Business

Brexit: Japan warns firms may move European HQ out of Britain

Hitachi UK train factory Image copyright Getty Images
Image caption Hitachi is one of many Japanese companies heavily invested in the UK

Japan's government has warned that Brexit could result in the country's firms moving their European head offices out of Britain.

The strongly worded report from Japan's foreign ministry says the firms might want to move "if EU laws cease to be applicable in the UK".

It calls on Theresa May's government to deal with the companies' concerns in a "responsible manner".

Downing Street received the report earlier this week, the BBC understands.

Japanese firms employ an estimated 140,000 workers in the UK, with Nomura bank, manufacturing giant Hitachi and carmakers Honda, Nissan and Toyota all having major bases in the country.

The letter warns: "Japanese businesses with their European headquarters in the UK may decide to transfer their head-office function to Continental Europe if EU laws cease to be applicable in the UK after its withdrawal."

'Open question'

In an interview with the BBC, Japan's ambassador to the UK, Koji Tsuruoka, said: "We have a very huge stake in making Brexit a success that will not damage or hurt the global economy."

He said it was an "open question" whether Japanese firms would pull out of the UK, but that "those decisions have not been made".

Japan's Prime Minister Shinzo Abe will discuss Brexit with Mrs May at the G20 Summit in China. "Unless you have international cooperation Brexit is not going to be an easy task," Mr Tsuruoka said.

Image copyright Getty Images
Image caption Japan's Nissan produced more than 500,000 cars in the UK in 2015

Specific companies are not mentioned, but the document states that it was written in response to "a variety of requests from Japanese businesses operating in the UK and the EU".

The report was published on Friday, but received widespread coverage on Sunday when Mrs May arrived in China for the G20.

G20 trade talks

The Prime Minister is explaining to leaders from the world's 20 largest economies what Britain's decision to leave the European Union might entail.

Mrs May said she would use the summit to scope out trade deals so they could be signed quickly after the UK's exit from the EU.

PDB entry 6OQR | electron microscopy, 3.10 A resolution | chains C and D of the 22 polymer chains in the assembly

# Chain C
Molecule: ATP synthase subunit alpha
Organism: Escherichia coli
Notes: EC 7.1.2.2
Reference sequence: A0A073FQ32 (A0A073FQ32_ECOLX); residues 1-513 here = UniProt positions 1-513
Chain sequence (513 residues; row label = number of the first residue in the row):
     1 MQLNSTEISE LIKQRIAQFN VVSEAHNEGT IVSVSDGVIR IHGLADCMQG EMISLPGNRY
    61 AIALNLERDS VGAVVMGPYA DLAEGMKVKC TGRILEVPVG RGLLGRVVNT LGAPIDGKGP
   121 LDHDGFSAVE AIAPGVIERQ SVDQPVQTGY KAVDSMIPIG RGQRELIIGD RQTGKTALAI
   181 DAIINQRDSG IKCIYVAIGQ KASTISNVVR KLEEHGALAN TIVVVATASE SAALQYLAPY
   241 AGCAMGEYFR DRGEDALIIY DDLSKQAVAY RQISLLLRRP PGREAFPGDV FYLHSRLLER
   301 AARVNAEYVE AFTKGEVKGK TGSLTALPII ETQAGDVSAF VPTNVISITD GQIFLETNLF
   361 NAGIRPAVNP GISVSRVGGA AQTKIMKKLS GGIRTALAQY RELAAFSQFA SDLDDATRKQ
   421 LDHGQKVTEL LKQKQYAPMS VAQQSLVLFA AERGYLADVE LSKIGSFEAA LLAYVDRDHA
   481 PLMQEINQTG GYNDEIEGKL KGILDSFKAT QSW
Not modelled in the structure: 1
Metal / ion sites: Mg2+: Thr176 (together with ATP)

Image copyright Reuters
Image caption Theresa May and the US President discussed Brexit at the G20 summit

President Barack Obama, however, stressed that the US would prioritise trade talks with the Asia-Pacific region and the EU.

'Early as possible'

The Japanese report "strongly requests" that the UK government will consider Japanese investment into the UK and "respond in a responsible manner to minimise any harmful effects on these businesses".

It urged that Britain and the EU set out the details of the Brexit process "as early as possible".

In particular, the document says Japanese firms would like to see the following agreed between Britain and the EU:

  • Maintenance of trade in goods with no burdens of customs duties and procedures
  • Unfettered investment
  • An environment in which services and financial transactions across Europe can be provided and carried out smoothly
  • Access to workforces with the necessary skills
  • Harmonised regulations and standards

Ahead of the referendum, Japanese firms, including Hitachi and Nissan, and the country's Prime Minister Shinzo Abe warned investment could fall if the UK left the European Union.

Image copyright Getty Images
Image caption Japanese Prime Minister Shinzo Abe made warnings about Brexit on a visit to the UK in May

'Sand in the engine'

Japanese car manufacturers account for more than 50% of the cars made in the UK.

The ministry's report came as something of a surprise to the UK car industry, even though it was consistent with its wish list from Brexit, according to BBC Business Editor Simon Jack.

The manufacturers want tariff-free access to the EU's single market as a starting point, as well as the freedom to move workers between plants, he said.

"All the car manufacturers have very integrated pan-EU supply chains and any interruption to that will be sand in the engine," he said.

However, Japanese car makers are not about to announce that a model destined for a UK plant will move elsewhere, he added.

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